Poetry is a sort of inspired mathematics, which gives us equations, not for abstract figures, triangles, spheres, and the like, but equations for human emotions. If one have a mind which inclines to magic rather than to science, one will prefer to speak of these equations as spells or incantations...

To the trained mathematician the cryptic a2+b2=c2 expresses:

  • 1st. A series of abstract numbers in a certain relation to each other.
  • 2nd. A relation between certain abstract numbers.
  • 3rd. The relative dimensions of a figure; in this case a triangle.
  • 4th. The idea or ideal of a circle.
Thus [Dante’s] Commedia is, in the literal sense, a description of Dante’s vision of a journey through the realms inhabited by the spirits of men after death; in a further sense it is a journey of Dante’s intelligence through states of mind wherein dwell all sorts of and conditions of men before death; beyond this, Dante or Dante’s intelligence may come to mean ‘everyman’ or ‘Mankind’, whereat his journey becomes a symbol of mankind’s struggle upward out of ignorance into the clear light of philosophy. In the second sense I give here, the journey is Dante’s own mental and spiritual development. In a fourth sense, the Commedia is an expression of the laws of eternal justice; ‘il contrapasso’, the counterpass, as Bertran calls it or the law of Karma, if we are to use an Oriental term.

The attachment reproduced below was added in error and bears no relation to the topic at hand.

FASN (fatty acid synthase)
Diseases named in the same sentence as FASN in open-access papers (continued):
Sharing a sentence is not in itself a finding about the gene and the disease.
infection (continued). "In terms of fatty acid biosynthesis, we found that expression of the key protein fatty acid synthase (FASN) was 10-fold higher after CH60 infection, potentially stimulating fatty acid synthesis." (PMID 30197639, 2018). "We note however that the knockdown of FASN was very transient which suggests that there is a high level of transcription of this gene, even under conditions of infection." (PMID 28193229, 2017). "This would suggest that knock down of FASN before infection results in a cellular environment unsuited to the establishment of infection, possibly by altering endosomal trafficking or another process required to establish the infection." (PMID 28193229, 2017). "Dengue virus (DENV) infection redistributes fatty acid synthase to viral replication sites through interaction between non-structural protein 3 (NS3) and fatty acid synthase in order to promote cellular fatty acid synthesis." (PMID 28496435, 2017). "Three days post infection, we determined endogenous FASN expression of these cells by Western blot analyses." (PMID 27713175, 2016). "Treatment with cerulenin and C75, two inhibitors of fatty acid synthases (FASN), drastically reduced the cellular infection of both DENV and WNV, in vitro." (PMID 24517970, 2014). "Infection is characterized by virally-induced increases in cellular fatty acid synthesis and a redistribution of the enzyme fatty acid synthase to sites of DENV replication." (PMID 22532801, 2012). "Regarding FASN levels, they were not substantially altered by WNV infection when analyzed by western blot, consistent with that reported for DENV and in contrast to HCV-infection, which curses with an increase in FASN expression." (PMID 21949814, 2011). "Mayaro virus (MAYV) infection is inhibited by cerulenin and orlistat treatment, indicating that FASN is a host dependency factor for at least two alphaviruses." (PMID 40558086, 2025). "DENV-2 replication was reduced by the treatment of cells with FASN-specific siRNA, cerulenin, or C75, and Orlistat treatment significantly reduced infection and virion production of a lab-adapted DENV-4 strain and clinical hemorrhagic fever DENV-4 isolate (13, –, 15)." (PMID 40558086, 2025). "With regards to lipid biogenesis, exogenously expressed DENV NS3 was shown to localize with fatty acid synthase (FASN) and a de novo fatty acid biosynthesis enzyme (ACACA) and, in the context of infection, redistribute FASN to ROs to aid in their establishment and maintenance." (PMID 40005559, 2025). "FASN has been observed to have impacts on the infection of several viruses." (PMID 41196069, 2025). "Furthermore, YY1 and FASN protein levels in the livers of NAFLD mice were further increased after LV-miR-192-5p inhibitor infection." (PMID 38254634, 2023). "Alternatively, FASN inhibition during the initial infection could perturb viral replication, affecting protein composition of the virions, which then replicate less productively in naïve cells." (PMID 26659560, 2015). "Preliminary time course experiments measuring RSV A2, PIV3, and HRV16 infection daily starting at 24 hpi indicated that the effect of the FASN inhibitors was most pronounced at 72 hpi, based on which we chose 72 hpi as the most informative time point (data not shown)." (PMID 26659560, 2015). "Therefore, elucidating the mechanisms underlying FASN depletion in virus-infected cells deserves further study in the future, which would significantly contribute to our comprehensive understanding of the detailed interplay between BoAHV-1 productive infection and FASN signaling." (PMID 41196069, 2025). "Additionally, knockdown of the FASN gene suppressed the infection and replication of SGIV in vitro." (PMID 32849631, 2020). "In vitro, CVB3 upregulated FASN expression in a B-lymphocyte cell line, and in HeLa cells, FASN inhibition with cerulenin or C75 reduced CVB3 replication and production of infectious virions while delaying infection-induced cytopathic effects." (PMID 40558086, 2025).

The source of Pound’s inspiration was Principia Mathematica (1910), co-authored, with Bertrand Russell, by Whitehead, who restates the perennial Pythagorean belief that ‘All is number’ with reference to another pre-Socratic (Process and Reality): ‘Mathematic physics translates the saying of Heraclitus, “All things flow”, into its own language. It then becomes, “All things are vectors”’. Eliot, too, considered Whitehead’s work to be ‘of inestimable value to culture’ (cited in ‘The Mathematical Transcendental’). I shall argue that it underlies a conception of ‘reality’ common to Prynne and Forrest-Thomson.

11: ‘Like You, Like Me’

Acknowledging that ‘Prynne’s obscurity, while apparently irrational and discontinuous, has a good deal of rational obscurity in it also’ (p50), Forrest-Thomson follows her demonstration of his ‘wilful obscurantism’ (p49) with an approach to a solution (p50):

The clue lies in the fact that the obscurity is wilful: ‘a fierce vacancy’, as line 15 has it. Since language has appropriated the non-verbal world and distorted it to suit the requirements of society, Prynne is engaged in restoring language to the condition of reality in its pre-mediated state... Prynne’s obscurity is an attempt to make language real again for the poet and reader... by making poetry again an area where even the despised ‘great thoughts’ may fittingly dwell.

The question begged by this forthright statement receives an equally bold answer (p50):

He says that our knowledge of the physical world is uncertain but that we are constrained by it more than we know.

I intend to venture my own statement of ‘Prynne’s great thought on life’ (p146), but first to look again at Forrest-Thomson’s close reading, splicing together, where necessary, the two sections of Poetic artifice devoted to ‘Of Sanguine Fire’ (pp47-51, 142-146). One promising line of argument concerns the dialectical oscillation between ‘alienation’ and ‘give and take’, ‘with reference to’ (‘in re’) ‘the physical world’ (pp50, 144):